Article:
by Crystal Gottfried
Property owners who plan to subdivide their large parcels of land will be required to apply for and complete platting and road improvements before making the sale, or they will face criminal charges.
Comal County commissioners unanimously approved giving authority to the county’s Criminal District Attorney’s Office to investigate and prosecute illegal subdivision activity committed by certain individuals in violation of Chapter 232 of the Texas Local Government Code.
What this means is that the county’s district attorney may actively pursue violators without having to come to court each time a violation is discovered.
In the past, people who have bought sections of land out of large ranches and from private owners have appeared in court expecting the county to help them comply with county regulations for roads, water and septic systems; but that is over now.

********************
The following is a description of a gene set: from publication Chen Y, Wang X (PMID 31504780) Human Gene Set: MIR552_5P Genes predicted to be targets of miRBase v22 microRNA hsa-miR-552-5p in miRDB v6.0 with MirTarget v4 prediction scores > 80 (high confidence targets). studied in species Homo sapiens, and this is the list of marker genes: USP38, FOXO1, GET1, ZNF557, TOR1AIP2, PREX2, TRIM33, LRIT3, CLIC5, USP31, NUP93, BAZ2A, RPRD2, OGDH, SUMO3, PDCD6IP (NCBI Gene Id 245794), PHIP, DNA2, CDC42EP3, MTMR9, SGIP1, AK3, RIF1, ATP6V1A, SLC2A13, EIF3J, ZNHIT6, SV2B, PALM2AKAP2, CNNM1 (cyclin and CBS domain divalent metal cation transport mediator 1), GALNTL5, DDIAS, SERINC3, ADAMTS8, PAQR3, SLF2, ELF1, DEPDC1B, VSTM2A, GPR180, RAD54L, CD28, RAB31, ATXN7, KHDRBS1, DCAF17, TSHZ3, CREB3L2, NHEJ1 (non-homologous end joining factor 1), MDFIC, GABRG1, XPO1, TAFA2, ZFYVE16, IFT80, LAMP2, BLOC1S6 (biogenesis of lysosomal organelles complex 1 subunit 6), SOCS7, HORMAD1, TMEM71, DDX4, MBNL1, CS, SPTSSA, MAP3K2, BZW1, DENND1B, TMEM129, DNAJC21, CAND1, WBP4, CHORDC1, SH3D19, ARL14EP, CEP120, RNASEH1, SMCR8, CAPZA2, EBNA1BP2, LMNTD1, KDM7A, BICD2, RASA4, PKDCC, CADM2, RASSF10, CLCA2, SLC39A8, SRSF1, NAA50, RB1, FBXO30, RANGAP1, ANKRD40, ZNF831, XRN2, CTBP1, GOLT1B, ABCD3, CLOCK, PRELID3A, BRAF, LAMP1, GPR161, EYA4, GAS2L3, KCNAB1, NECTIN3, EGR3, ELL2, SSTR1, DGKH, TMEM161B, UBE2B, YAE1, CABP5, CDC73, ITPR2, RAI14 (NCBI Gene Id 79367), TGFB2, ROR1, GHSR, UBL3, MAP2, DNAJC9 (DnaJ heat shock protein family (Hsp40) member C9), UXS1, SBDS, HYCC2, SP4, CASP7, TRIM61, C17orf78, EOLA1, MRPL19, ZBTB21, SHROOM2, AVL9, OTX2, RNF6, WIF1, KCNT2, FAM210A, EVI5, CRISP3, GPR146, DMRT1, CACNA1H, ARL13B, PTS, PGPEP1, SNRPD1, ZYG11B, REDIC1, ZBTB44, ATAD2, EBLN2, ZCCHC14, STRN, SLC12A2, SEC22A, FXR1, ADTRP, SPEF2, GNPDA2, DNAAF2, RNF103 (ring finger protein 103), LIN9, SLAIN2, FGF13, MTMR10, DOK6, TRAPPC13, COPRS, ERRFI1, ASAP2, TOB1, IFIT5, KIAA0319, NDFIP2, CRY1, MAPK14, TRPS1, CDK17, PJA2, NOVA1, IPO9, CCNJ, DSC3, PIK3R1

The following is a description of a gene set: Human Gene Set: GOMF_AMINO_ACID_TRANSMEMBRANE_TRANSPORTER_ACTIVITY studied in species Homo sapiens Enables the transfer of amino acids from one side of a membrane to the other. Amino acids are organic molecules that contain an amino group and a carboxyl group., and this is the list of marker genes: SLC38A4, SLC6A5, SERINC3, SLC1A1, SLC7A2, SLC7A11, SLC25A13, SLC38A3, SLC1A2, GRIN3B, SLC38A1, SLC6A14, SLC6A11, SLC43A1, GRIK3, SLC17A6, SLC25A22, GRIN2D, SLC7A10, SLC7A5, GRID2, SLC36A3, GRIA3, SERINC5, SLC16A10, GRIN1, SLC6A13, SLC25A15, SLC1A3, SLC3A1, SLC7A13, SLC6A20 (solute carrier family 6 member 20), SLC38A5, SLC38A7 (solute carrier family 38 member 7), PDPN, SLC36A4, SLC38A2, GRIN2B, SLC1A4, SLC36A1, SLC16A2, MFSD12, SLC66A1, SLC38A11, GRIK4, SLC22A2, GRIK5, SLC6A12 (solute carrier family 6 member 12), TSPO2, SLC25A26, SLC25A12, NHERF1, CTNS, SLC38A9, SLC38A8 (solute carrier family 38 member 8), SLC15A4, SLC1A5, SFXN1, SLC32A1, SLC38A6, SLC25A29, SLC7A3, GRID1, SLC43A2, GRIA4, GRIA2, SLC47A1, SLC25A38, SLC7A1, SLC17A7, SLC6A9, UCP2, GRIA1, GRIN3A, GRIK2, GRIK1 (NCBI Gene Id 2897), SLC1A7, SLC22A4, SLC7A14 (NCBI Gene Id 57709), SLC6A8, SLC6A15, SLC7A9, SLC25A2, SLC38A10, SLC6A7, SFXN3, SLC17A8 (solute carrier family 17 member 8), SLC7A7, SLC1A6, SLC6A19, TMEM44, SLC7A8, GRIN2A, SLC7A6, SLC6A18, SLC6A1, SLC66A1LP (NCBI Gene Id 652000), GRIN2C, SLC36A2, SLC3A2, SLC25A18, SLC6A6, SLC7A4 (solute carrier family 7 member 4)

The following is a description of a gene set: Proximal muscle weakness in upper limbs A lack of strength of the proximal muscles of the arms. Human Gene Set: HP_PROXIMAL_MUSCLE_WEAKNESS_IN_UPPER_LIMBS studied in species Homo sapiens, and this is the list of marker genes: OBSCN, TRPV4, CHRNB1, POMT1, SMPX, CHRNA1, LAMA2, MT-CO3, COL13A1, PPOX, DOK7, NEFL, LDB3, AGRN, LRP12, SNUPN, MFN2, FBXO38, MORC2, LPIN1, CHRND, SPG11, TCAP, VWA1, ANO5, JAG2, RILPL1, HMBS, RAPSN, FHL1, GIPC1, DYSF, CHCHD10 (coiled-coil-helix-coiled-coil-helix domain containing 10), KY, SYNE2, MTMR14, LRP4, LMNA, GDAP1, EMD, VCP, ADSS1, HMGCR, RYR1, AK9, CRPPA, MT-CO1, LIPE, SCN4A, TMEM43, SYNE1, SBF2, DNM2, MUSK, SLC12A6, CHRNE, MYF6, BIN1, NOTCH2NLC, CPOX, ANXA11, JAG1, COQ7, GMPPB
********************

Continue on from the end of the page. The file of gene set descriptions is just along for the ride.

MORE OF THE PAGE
The court’s action last Thursday opens the way for the district attorney’s office to proceed with criminal prosecution of property owners who continually sell unplatted land sections without providing access to a public ingress or egress.
Following this action, commissioners reconvened to rescind an action they had taken on July 27 that refused to grant a permit to some frustrated Comal County property owners. In the new court action, commissioners directed the county engineer’s office to issue a septic system permit to the new owners of 7.431 acres of land sold out of a 58.9 acre tract in Precinct 4.
Although the new owners had to illegally purchase more land from an “illegal subdivision” owner to comply with the county’s regulations for the septic system, they will now be allowed to complete the platting process with the county engineer’s office, within the next sixty days, to receive their permit.